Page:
A review of Education as Dialogue: Its Prerequisites and its Enemies by Tasos Kazepides McGill-Queens University Press, 2010. ISBN 9780773538061.
Tasos Kazepides asserts that one cannot understand education “merely by the scientific study of human nature; it can be explicated only by philosophical inquiry” (p. 28) and in order to address educational issues effectively, “we must first address their philosophical dimensions, which have logical priority over other kinds of problems” (p. 1).
In his opinion, however, most educational administrators and policymakers do not sufficiently consider underlying philosophical issues and consequently fall into “a pernicious form of scientism that has permeated our thinking and has contributed to the unfortunate institutionalization of the concept of education” (p. 29). The end result is confusion between schooling and the process of education itself, confusion that results in a predominantly utilitarian focus within educational institutions. Education, he maintains, “is the development of persons, not the training of soldiers, lawyers, or computer technicians … [It] is not a preparation for anything; its aims are inherent within itself … Being educated is a way of being in the world and a way of living one’s life” (p. 111). Education of this sort, Kazepides argues, is best achieved through dialogue.
Essential to an understanding of education as a dialogue is a distinction – which Kazepides claims is almost always ignored – between education and its prerequisites, and “when it is totally ignored it often renders education a useless all-embracing concept more or less synonymous with socialization” (p. 68). He explains the prerequisites of education by referring to Ludwig Wittgenstein’s “riverbed propositions”, which constitute the foundation of all our thinking. Drawing heavily on Wittgenstein’s concept of language games, Kazepides argues that these bedrock assumptions are not learned so much as inculcated “by means of examples and by practice, not by intellectual demonstrations, definitions, or sermons. This means that children must be participants in a form of life in order to acquire the prerequisites – not merely spectators or listeners” (p. 81).
It is upon the foundation of these riverbed prerequisites that education can take place. Education, according to Kazepides, is the further development of the mind through “the logic and the standards of excellence immanent in the various disciplines of thought and action and their respective norms and language games as we practice them today” (p. 33). Clearly, induction into those disciplines requires thought, and Kazepides agrees with Plato that “thinking and discourse are the same thing, except that what we call thinking is, precisely, the inward dialogue carried on by the mind itself without a spoken word” (p. 90). If education is understood in this way, then it follows that education, whether it occurs in schools or elsewhere, is best conducted by involving people in dialogue. Kazepides feels that when this is done, education becomes “the most appropriate antidote to our divided, confused, rudderless, and competitive world” (p. 111).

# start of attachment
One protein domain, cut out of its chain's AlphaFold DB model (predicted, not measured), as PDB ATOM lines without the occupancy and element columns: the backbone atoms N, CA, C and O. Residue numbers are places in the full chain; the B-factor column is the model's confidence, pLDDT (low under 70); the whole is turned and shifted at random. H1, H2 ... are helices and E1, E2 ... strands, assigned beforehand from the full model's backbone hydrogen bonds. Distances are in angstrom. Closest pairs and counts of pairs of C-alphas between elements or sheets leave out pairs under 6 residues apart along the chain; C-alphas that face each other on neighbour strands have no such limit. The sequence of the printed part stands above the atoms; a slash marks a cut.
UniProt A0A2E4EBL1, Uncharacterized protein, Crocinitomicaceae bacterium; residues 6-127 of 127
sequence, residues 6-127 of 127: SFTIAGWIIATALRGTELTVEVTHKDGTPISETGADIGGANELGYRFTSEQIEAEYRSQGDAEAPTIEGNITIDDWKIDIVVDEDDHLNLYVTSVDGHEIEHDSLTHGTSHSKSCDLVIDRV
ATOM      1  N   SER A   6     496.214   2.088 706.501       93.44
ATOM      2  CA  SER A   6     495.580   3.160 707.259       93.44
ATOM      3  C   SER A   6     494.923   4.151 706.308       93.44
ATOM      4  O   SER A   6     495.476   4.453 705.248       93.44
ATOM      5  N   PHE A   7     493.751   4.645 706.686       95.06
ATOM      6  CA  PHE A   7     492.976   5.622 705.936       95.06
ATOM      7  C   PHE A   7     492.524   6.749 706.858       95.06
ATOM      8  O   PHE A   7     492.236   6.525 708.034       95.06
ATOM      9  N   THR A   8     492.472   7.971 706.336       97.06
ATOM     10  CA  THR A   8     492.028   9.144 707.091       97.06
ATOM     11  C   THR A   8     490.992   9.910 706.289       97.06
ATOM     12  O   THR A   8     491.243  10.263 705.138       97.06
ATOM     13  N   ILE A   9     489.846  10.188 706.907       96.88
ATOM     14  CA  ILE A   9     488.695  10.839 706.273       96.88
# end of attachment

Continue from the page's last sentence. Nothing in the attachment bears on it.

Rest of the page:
This, then, is the essence of the extensive, precise, and detailed argument that Kazepides presents. Although it is written lucidly and in plain language, the book requires careful reading because it is such a substantial philosophical romp – particularly for those with no prior appreciation of the philosophy of Wittgenstein, which underpins much of it. The effort is, however, worthwhile because the ideas it presents are both illuminating and generative.
This is not a book for those who want to know more about dialogue and how it can be encouraged because it does not examine this practical question, but it does provide an enlightening and provocative look at the epistemological question of what constitutes an education. It clarifies terms, such as the “aims of education”, that are often used in casual and thus confusing ways, and provides useful insights into the process by which a child “bootstraps” into an understanding of the world and intelligent behaviour within it.
In the latter chapters Kazepides warns against what he sees as mis-education that is occurring and the enemies of dialogue in our society, which include not only the obvious religious and political culprits but also advertising that “turns every aspect of human culture into a commodity” (p. 138). Particularly in the age of “21st Century Learning”, this book provides a cautionary counterpoint to the instrumentalist drumbeat, a reminder of the best that we can be, and a clearly stated explanation of the challenges that entails.